Pancreatitis and Exocrine Pancreatic Insufficiency
in dogs and cats
What's On This Page:

Pancreatitis: This is the disease your pet often has when your vet can't find anything else specifically wrong. Often the main sign is simply a pet "who's not feeling well".

Pancreatic Insufficiency is when the pancreas simply isn't doing a good job of making digestive enzymes.  You'll find a discussion midway down this page.

Information about intestinal diseases
on other pages:

Our introductory page about intestinal diseases in dogs and cats

Parvo Virus Diarrhea
Problems with the Esophagus

Liver Disease
Food Allergies

Colitis: Chronic problems with the lower bowel

Garbagitis: Acute intestinal upset due to overeating, eating treats, rancid food, and eating inappropriate objects, or eating too much hair.

Diseases people get from pets through worms

Our page about therapeutic diets used to treat diarrhea, constipation, irritable bowel syndrome, enteritis, flatulence, and other intestinal problems.

Intestinal Problems
Associated with Parasites:

Giardia & Cryptosporidia
Round Worms
Hook Worms
Whip Worms
Tape Worms

by Roger Ross, DVM

The pancreas is a small, spongy, gland attached to the upper intestines just below the stomach. 

There are two major cell types in the pancreas, once of which produces insulin.  When something goes wrong with these insulin producing cells, the result is diabetes.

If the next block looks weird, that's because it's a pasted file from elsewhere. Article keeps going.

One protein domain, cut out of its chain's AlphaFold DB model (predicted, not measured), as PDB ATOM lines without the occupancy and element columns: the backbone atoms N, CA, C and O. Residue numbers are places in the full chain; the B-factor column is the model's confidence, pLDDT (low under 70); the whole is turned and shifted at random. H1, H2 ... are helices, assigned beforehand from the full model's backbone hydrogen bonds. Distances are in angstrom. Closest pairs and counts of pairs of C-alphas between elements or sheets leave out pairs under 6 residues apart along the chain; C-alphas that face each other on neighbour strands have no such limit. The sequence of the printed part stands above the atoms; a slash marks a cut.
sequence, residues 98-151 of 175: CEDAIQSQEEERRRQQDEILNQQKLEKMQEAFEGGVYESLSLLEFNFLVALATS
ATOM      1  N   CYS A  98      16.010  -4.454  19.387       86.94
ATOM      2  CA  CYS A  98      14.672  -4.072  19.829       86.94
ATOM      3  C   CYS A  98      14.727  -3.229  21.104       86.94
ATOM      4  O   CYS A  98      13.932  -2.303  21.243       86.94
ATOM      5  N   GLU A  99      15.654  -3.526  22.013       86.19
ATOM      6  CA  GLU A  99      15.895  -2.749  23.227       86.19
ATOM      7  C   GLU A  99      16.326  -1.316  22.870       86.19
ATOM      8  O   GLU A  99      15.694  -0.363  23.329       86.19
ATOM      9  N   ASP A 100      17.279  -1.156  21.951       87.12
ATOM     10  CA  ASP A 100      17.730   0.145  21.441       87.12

Insulin regulates/assists the transfer of glucose into cells.  Cells without adequate glucose are sick, dying cells.

The second major cell type in the pancreas produces digestive enzymes that enter the upper intestines through ducts and aid in the breakdown of fats, starches, and proteins. 

There are 3 basic diseases of the associated with the pancreas besides diabetes:

1.  Pancreatitis: when the gland is infected or inflamed.

2.  Pancreatic insuffiency: when that part of the pancreas that normally makes digestive enzymes simply isn't performing well.

3.  Pancreatic cancer:  nearly always fatal.

Pancreatitis is the most common of these 3 proplems in small animal medicine. 
The pancreatic enzymes made by the pancreas are vital for good digestion, but if they leak out of the pancreatic ducts, these enzymes cause severe inflammation and severe pain to the pancreas or surrounding tissue.

It's a little vague as to why this sometimes happens, but it does, and especially if ...

your pet gorges or over eats

your pet gets a high fat treat or meal or has a high fat diet

your pet doesn't get enough exercise

Obestity, cancer, infection, steroid use, certain medications, and adrenal gland disease are all possible underlying causes.

Certain breeds like Miniature Schnauzers are more prone than others breed to get this disease. 

Cats are not prone to the disease.  But people are and all the same underlying factors are important; over eating, obesity, lack of exercise, high fat diet etc. 


Signs include abdominal pain, vomiting, depression, weakness, dehydration, vascular irritation, rapid heart and respiratory rates.  GI upset, and lack of appetite.  Basically the patient just feel terrible.  I tell my students; if you can't find anything else specifically wrong in an obviously sick patient... start thinking about pancreatitis.

Diagnosis:  Sometimes easy.  Sometimes not so easy.

The symptoms of not eating and just feeling lousy aren't proof of pancreatitis... lots of problems could account for these symptoms.

We have simple, inexpensive, in clinic test kits for amylase and lipase which, if strongly positive, tells us that your pet has pancreatitis.  These are the easy cases.  But these tests aren't very sensitive or reliable which is why some cases are difficult to detect.